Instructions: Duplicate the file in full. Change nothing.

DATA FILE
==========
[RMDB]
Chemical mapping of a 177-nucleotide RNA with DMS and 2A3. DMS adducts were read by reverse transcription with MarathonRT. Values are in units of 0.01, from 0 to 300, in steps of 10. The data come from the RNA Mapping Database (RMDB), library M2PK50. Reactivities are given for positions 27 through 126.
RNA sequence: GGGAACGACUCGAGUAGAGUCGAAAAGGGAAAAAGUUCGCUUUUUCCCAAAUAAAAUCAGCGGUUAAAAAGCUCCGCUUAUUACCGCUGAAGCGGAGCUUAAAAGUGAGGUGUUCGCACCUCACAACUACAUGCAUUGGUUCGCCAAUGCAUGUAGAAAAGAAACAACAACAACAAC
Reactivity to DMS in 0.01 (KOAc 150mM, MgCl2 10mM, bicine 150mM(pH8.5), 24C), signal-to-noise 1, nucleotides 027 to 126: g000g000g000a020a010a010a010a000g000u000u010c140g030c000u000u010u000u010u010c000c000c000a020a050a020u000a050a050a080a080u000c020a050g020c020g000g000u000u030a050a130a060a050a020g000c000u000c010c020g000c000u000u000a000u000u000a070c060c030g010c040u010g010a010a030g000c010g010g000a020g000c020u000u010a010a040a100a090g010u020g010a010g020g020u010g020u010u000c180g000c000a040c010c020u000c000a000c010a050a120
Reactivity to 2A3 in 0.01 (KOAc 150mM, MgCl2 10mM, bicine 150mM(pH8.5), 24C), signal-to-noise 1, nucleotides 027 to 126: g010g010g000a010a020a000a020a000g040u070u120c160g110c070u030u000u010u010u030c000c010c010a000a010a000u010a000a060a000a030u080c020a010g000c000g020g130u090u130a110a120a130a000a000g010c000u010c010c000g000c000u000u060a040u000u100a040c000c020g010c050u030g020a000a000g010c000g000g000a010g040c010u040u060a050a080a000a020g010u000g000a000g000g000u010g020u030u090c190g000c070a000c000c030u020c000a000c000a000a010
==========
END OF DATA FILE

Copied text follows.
[RMDB]
Chemical mapping of a 177-nucleotide RNA with DMS and 2A3. DMS adducts were read by reverse transcription with MarathonRT. Values are in units of 0.01, from 0 to 300, in steps of 10. The data come from the RNA Mapping Database (RMDB), library M2PK50. Reactivities are given for positions 27 through 126.
RNA sequence: GGGAACGACUCGAGUAGAGUCGAAAAGGGAAAAAGUUCGCUUUUUCCCAAAUAAAAUCAGCGGUUAAAAAGCUCCGCUUAUUACCGCUGAAGCGGAGCUUAAAAGUGAGGUGUUCGCACCUCACAACUACAUGCAUUGGUUCGCCAAUGCAUGUAGAAAAGAAACAACAACAACAAC
Reactivity to DMS in 0.01 (KOAc 150mM, MgCl2 10mM, bicine 150mM(pH8.5), 24C), signal-to-noise 1, nucleotides 027 to 126: g000g000g000a020a010a010a010a000g000u000u010c140g030c000u000u010u000u010u010c000c000c000a020a050a020u000a050a050a080a080u000c020a050g020c020g000g000u000u030a050a130a060a050a020g000c000u000c010c020g000c000u000u000a000u000u000a070c060c030g010c040u010g010a010a030g000c010g010g000a020g000c020u000u010a010a040a100a090g010u020g010a010g020g020u010g020u010u000c180g000c000a040c010c020u000c000a000c010a050a120
Reactivity to 2A3 in 0.01 (KOAc 150mM, MgCl2 10mM, bicine 150mM(pH8.5), 24C), signal-to-noise 1, nucleotides 027 to 126: g010g010g000a010a020a000a020a000g040u070u120c160g110c070u030u000u010u010u030c000c010c010a000a010a000u010a000a060a000a030u080c020a010g000c000g020g130u090u130a110a120a130a000a000g010c000u010c010c000g000c000u000u060a040u000u100a040c000c020g010c050u030g020a000a000g010c000g000g000a010g040c010u040u060a050a080a000a020g010u000g000a000g000g000u010g020u030u090c190g000c070a000c000c030u020c000a000c000a000a010